When Pamyua’s frontman Qacung Stephen Blanchett was touring across North Slope communities decades ago, he was happy to share funk, soul and rock music in the villages, but he was also excited to come in closer contact with the musicians who create the unique sound of the region.
“I just remember it being just an awesome exchange. You’re able to dance with the local village dance groups,” Blanchett said. “It was amazing.”
While the Arctic is home to myriad musicians and performers, spreading the word about those artists can be a challenge, Blanchett said. That’s why he’s been helping with efforts to reach musicians in the Arctic and other rural areas for the Alaska Music Census.
The statewide music census aims to make the work of musicians across the state more visible, said Marian Call, program director at the Alaska Independent Musicians Initiative, which created the survey. Traditional drummers, local hip-hop artists, church choir singers, fiddle players and even karaoke enthusiasts are all invited to anonymously answer a few questions about the time and effort they dedicate to their art. The survey can be found at alaskamusiccensus.com or by calling 206-552-9296.
So far, the census, which opened July 2 and will close Saturday, has received more than 1,200 responses from around the state, including communities such as Sitka, Metlakatla and Kotzebue, Call said. Organizers want to make sure they reach as many musicians as possible, especially those in the Arctic.
“Music makers in Alaska’s Arctic communities should be represented and visible, no matter what kind of music they make,” Call said.
Performance and hip-hop artist Allison Akootchook Warden, also known by her stage name AKU-MATU, grew up in Fairbanks and Kaktovik, listening to church hymns her mother sang in Inupiaq while leading a choir. Since then, Warden has lived and performed in many places around the world and now splits her time between Fairbanks and Anchorage. But whenever she goes back to Kaktovik, she said, she’s surrounded by an inviting and rich gospel music scene that fills community spaces in the village.
“In Singspirations, or funerals, or different events, they will turn up and play their instruments all together,” she said. “Things in the village happen organically. People just show up and they know where to sit, and then they know what to do.”
Warden said that while some Kaktovik musicians have been sharing their songs online, it can be a challenge for them to present their art in a Westernized way, for example, by putting up an album or performing at a festival as a band.
“I think it’s very counterintuitive to who we are as a people to put out a project with our name on it. It feels like we’re hoisting ourselves up above others, and that’s not a value of us,” she said. “In the village, it’s the community that is the focus, and serving the community.”
“But even if it feels unnatural,” she added, “the impact of that project on people’s hearts is worth feeling that uncomfortability.”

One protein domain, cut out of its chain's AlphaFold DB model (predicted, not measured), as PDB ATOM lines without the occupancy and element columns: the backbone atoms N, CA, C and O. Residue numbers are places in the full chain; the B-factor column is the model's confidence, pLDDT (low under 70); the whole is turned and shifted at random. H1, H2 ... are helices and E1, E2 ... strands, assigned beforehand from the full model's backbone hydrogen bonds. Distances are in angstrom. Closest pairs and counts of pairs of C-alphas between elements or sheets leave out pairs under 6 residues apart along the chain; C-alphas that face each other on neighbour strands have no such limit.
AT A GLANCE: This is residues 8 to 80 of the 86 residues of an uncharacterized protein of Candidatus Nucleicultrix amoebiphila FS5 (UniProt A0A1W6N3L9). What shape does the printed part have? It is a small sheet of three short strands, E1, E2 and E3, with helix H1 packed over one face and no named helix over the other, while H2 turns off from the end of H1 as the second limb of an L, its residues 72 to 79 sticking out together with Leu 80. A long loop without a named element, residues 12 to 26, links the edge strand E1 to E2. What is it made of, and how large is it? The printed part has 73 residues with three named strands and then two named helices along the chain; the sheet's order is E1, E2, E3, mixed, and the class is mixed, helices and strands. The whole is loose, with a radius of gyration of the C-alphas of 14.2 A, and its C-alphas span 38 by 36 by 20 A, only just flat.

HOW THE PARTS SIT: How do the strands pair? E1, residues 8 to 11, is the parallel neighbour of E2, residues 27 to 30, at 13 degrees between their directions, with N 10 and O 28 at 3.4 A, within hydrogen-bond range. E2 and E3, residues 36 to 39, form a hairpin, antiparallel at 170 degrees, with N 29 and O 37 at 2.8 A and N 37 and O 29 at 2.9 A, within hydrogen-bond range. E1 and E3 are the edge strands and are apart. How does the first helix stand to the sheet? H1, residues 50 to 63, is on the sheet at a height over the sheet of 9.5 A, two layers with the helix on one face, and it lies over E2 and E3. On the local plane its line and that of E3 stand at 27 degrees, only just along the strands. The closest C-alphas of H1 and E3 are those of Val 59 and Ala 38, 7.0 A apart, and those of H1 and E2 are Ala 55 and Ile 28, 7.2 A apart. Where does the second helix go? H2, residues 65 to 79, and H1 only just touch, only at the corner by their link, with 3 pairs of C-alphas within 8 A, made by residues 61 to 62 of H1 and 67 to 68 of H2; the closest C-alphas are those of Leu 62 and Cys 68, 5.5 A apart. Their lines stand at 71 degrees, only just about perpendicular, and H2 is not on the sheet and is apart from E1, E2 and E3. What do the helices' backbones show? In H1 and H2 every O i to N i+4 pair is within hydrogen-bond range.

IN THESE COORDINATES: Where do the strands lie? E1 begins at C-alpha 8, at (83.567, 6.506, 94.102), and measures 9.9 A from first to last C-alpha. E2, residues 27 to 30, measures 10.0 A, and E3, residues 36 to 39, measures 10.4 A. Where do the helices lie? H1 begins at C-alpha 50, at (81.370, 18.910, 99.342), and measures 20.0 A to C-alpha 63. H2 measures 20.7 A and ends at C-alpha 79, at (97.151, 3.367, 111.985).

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Blanchett grew up in Bethel and later formed the Inuit soul band Pamyua, which has performed for about 25 years all over the world, including about 100 communities across Alaska. When he was a child in Bethel, he was also surrounded by music, too. Most of his family played music for fun, which might be the case for many musicians in rural communities, he said. But uplifting those musicians is as important, he said.
“If you think you’re not a musician or performer, that you just enjoy it, you know — you’re singing in a choir at church or if you have done something at a school assembly or any event — those are the people that we want to be hearing from,” he said.
After the survey is done, the Alaska Independent Musicians Initiative plans to analyze the results with help from the University of Alaska, the Institute of Social and Economic Research and other local organizations. Together, they want to look into how many musicians there are in all corners of the state, whether they are fairly compensated and how music events they participate in shape and affect their communities economically, Call said.
The idea is to use the data to develop infrastructure and resources that will benefit music makers, including those in the Arctic and rural communities — for example, by developing travel subsidies and offering help to publish music online, Call said.
Census data can also help connect musicians in places like Nome, Kotzebue or Teller to grants and performance opportunities, Blanchett said.
“If you have a clear understanding of what music is and what performance is in Alaska,” he said, “it gives us a chance and opportunity to really bolster and launch careers and launch the industry of music in Alaska.”
Understanding the role arts and culture play in different Alaska regions can also help draw visitors to events and unique cultural experiences they can find there, Call said. This, in turn, can support tourism-adjacent industries and local businesses, and it can start with collaborating with tourism offices and policymakers, she said.
For musicians in Inupiaq communities, the survey could also lead to new ways for them to share their unique sound and message, Warden said.
“It’s the quality of our voice and our passion in our hearts the way that we sing, and it’s our incredibly strong faith. … The beauty and the power of their faith comes through their voice in a way that touches hearts, and melts hearts and causes people to cry,” she said. “To hear such a beautiful voice come from such a harsh place to survive is very, very special.”